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    1. While I am height challenged (and thus have short legs) I certainly cannot claim to have a small lap (something I never thought I would be discussing on my garden blog), so yes those are rather impressive seeds. Dead ringers for the Hesperaloe seeds I've collected in the past...which really isn't too surprising.

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  5. Fantasic series of photos from the Yucca Road!

    Like Alison mentions there is something alien like about so many yuccas in that environment. Such tough plants too, with a reasonable number hardy to quite low temperatures (fortunately for us!!).

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  6. They were calling out to you,"Hello!" seriously though, the large ones have a presence to them. You just know they've stood the test of time and their stature is a reminder so to speak. Love it!

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    1. I wish I could have gotten a couple of pictures that show just how close some of them were to the road. Most of these show the standard "set back" of empty space but in places they were practically touching the car!

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  7. They are pretty easy to germinate. You could probably sow them indoors covering with a light mix of screened 1/2 perlite or pumice 1/2 potting soil. Or sow in the greenhouse in late April/May. If you're back that way again in the fall, keep in mind seeds ripen later at high altitudes - that might get you better results with collecting. Yucca moth and other insects chewing through the seeds is pretty common.

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    1. Thanks for the confidence booster (easy to germinate)! I wish I knew when we'd be back that way again...probably not for a long while.

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  8. They really do look otherworldly, especially all line up like that! Love those crazy twisting bloom stalks in the first 2 photos!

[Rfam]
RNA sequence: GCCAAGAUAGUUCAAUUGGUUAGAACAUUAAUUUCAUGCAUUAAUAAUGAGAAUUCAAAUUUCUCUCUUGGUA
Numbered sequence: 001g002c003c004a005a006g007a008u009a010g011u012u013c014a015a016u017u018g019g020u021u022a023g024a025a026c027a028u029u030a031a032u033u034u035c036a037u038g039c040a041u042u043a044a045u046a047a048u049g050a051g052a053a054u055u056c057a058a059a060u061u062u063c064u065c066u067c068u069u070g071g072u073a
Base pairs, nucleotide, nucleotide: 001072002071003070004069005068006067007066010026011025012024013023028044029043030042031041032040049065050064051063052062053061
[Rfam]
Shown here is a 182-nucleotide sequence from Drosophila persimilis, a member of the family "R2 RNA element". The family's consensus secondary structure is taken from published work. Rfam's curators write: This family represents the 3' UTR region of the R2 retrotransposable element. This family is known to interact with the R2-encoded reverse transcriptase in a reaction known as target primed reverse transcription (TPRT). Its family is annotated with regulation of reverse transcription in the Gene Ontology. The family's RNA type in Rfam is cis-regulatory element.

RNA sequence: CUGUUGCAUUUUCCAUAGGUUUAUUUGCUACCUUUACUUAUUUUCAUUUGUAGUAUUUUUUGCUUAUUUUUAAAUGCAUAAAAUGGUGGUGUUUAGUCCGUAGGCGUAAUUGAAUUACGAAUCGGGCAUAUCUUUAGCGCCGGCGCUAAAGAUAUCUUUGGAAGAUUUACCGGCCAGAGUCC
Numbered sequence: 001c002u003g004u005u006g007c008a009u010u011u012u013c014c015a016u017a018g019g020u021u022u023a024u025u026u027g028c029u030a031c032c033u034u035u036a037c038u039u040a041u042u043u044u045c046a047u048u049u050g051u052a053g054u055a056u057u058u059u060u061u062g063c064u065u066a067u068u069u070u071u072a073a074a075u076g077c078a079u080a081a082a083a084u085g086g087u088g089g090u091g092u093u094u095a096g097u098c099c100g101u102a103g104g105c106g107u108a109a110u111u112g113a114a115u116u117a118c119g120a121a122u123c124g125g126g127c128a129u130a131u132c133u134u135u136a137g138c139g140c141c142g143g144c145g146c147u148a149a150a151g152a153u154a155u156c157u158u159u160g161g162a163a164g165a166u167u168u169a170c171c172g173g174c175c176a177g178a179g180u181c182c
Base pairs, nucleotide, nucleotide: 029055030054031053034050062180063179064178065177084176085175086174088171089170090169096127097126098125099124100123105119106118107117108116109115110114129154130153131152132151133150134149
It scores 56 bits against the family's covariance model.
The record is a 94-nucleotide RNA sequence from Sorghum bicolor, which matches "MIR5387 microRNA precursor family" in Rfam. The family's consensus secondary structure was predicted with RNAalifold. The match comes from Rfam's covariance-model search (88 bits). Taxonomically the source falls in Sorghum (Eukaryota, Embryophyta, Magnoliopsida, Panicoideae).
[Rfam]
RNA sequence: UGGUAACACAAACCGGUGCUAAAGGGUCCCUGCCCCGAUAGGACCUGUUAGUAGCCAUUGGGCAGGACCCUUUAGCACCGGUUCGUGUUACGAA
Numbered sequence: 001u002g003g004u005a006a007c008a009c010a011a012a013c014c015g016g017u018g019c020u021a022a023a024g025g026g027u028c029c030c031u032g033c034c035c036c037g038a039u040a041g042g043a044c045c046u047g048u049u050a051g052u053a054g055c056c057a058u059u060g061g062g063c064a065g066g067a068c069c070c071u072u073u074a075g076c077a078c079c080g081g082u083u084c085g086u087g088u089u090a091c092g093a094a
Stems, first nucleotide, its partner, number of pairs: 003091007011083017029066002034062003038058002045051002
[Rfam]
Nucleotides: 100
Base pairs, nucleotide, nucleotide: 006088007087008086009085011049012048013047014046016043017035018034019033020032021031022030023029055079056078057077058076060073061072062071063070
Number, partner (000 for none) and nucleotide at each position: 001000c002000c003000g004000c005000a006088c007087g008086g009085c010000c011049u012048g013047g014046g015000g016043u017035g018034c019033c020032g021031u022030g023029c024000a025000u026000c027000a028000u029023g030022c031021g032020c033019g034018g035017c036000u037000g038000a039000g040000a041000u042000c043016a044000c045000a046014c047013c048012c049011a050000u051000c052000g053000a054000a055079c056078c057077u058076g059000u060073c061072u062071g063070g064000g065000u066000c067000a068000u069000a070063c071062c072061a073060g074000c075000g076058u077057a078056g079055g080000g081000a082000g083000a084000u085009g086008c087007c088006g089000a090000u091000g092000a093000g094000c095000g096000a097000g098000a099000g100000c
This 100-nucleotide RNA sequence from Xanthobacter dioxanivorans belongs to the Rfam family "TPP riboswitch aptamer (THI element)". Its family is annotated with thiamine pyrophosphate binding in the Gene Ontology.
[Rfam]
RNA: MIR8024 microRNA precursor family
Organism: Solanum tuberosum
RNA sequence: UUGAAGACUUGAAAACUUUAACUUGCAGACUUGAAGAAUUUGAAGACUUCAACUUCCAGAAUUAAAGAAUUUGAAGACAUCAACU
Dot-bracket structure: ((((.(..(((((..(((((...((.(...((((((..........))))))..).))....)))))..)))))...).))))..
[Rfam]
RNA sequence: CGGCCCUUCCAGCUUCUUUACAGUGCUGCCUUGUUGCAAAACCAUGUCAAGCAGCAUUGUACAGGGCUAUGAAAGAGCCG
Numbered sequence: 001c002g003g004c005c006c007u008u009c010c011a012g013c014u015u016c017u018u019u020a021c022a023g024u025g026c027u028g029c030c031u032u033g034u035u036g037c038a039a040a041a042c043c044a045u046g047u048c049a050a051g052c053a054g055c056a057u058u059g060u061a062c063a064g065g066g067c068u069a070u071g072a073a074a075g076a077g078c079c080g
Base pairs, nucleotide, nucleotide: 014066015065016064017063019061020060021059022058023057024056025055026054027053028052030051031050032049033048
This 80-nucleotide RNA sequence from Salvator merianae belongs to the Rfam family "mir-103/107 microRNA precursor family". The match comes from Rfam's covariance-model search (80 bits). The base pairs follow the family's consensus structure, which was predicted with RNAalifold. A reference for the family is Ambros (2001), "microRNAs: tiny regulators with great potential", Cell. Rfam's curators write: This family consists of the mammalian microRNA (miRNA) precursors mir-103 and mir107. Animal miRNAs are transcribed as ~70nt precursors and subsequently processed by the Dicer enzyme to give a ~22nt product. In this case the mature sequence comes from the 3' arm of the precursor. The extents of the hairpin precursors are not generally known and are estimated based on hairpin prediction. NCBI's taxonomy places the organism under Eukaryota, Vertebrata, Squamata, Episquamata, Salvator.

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    1. Me too! I wonder why they ended up like that?

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  9. You make me want to go on another road trip to the desert! Maybe during spring break...

    Gerhard
    :: Bamboo and More ::

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    1. Thanks for the link! Beautiful photos.

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  10. Those pods and seeds are amazing..as tough as they seem (from comments) to germinate, it makes you wonder how they managed to spread so much along your Yucca Highway.

    And if Yucca elata is hardy here, I need it.

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    1. I just now found this comment. It was in the spam folder for some reason...and also didn't show up in the spam folder on the "new blogger interface" but only on the old one. What are they doing to us! Anyway yes...you do need one! I brought back a couple of babies from the in-laws place, if they live on (so far so good) and my seeds germinate you can have one. Maybe in 30 years it will be of size!

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  11. Oh, and I can't help it, I'm a member of the spelling police: That Yucca sign can't make up its (not it's) mind about the apostrophe. Two sentences have it, one does not. Who is proofing these very expensive Historic Markers, anyway?

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    1. Being a member of the spelling police (do you wear a badge?) it's a wonder you visit my blog with any regularity as I must frequently offend your sensibilities. Even spell check can't help me 100% of the time.

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  12. I planted about 200 yucca seeds into soil about 4 inches deep throughout my yard, its been two weeks and absolutely nothing - very saddened over it - :(

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    1. Two weeks hardy seems like enough time to know for sure. Success may be just around the corner!